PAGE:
Question: A friend whose parents both died of painful illnesses is suffering a debilitating terminal disease herself and wants to go to the Dignitas clinic to end her life. She has no close relatives and has asked me to go with her. But I feel torn between my own qualms about assisted dying and my duty to her.(Question)
Rabbi Naftali Brawer
Naftali Brawer is the CEO of the Spiritual Capital Foundation.
This is a very difficult dilemma. Judaism unreservedly opposes suicide and equates it with murder. The act itself is a violation of the sanctity of life and as such it is prohibited in the strongest terms. So strong, in fact, that Jewish law imposed penalties around burial and memorial rites so as to deter would-be suicides.
At least in theory, someone who wilfully commits suicide is buried apart from other graves, no eulogy is given and shivah is not observed. However, the operative word here is "willfully", that is to say someone who committed suicide in a clear and balanced state of mind, a situation the rabbis believed to be highly unlikely. Since no one takes their own life unless they are experiencing acute emotional or mental distress, the penalties are in reality rarely applied.
Are there ever mitigating circumstances under which suicide might be permitted? The Bible relates that the battle-wounded King Saul fell upon his own sword rather than allow himself to be taken alive by the Philistines. Does this not set a precedent? Not necessarily. Just because the Bible relates the story does not mean that it approves of the protagonist's actions. In fact, some rabbis are of the view that King Saul committed a sin by taking his own life.
Other rabbis vindicate the king's action due to extraordinary circumstances related to his role as commander of an entire army. The price of his capture and humiliation would have been total collapse of morale, thus endangering even more lives; so suicide in this case was not just permitted but considered an act of valour. Either way, this story is not seen as an applicable model to justify suicide in most contemporary circumstances.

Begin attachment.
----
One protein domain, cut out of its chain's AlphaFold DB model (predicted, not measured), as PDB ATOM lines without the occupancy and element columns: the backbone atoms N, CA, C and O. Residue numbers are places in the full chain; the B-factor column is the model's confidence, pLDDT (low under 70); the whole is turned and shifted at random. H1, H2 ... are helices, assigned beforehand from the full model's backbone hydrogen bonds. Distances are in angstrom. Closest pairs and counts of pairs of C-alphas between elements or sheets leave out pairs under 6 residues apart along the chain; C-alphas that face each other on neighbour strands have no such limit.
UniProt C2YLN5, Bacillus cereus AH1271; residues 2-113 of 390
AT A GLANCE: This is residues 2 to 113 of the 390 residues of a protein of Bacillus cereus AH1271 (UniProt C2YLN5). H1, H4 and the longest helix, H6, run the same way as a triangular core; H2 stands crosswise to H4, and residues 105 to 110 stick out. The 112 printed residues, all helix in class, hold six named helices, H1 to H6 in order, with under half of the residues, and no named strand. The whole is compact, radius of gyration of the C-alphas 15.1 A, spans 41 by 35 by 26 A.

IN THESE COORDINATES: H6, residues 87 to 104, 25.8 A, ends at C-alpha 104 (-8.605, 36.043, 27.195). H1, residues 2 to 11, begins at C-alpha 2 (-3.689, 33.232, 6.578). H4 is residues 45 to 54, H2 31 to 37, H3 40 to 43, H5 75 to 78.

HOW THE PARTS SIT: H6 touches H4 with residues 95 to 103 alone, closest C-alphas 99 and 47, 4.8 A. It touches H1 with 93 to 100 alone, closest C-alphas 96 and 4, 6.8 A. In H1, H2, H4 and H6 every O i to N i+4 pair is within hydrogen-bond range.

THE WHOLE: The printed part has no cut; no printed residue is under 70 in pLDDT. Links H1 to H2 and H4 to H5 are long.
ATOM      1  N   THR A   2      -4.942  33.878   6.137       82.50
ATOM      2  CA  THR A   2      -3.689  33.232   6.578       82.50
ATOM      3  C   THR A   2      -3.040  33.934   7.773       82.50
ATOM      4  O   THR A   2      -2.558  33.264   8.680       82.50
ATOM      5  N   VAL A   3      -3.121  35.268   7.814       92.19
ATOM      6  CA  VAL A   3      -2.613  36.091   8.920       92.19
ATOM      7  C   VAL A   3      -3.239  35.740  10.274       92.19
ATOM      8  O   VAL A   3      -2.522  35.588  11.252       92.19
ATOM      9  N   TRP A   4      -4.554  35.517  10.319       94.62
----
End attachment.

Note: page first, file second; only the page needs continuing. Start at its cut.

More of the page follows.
So where does this leave you? I think that you have an obligation to gently explain to your friend why suicide is wrong from a Jewish ethical standpoint. Maybe deep inside she is frightened of taking such a drastic step and needs you to dissuade her. It might be, however, that she is desperate and absolutely determined to go through with suicide but that she is frightened to die alone.
If that is the case, I don't see how you could abandon her at such a critical moment. You would not be there to "validate" her decision. You would be there to offer a distressed human being some comfort and love in the last moments of their life. Anything less would just be cruel.
Rabbi Jonathan Romain
Jonathan Romain is rabbi at Maidenhead (Reform) Synagogue.
Your dilemma is one that we will all have to face more and more, for length of life is not always matched by quality of life.
Until recently, Jews have always assumed that we should prefer the former and hold on to life as much as possible. Thus Judaism regards life as sacred and that it is a sin to end it, be it killing others or yourself. However, it also recognises that there are limits to the pain one can bear and the rabbis developed a compromise, forbidding the active ending of life, but allowing one to desist from extending it (eg through more medication or an operation).
But this formula is increasingly being questioned: what is the point of carrying on if that means carrying on with unbearable suffering, or without any dignity, for months or even years to come?
We could stick to the above compromise, but maybe it is time to rethink, albeit with great care. One of the dangers of allowing assisted dying is that it might lead to abuses and involve the deaths of those vulnerable to pressure by unscrupulous relatives.
However, if strict legal conditions are in place - that a person has to be competent, suffering greatly, no longer helped by palliative care, in a terminal illness and specifically request assisted dying - then maybe the religious response is to permit it rather than insist they carry on in agony.
As a congregational rabbi, I have too often seen people spend their last weeks suffering in pain or sedated into oblivion. The Book of Ecclesiastes declares that "There is a time to be born and a time to die" (3.2), which leaves open the question of who chooses that time, and whether to go for the last moment or the best moment?
So I have every sympathy with your friend - it is only a pity that she has to travel abroad rather than die in peace here. As for your role, if you are adamantly opposed to such a course, then it would be better for her sake and yours to try to find someone else for the journey.
However, accompanying her is more a matter of supporting a dying friend rather than a statement of your own values. So, if you are merely unsure, then it is perfectly valid to maintain your qualms, yet feel you should go with her.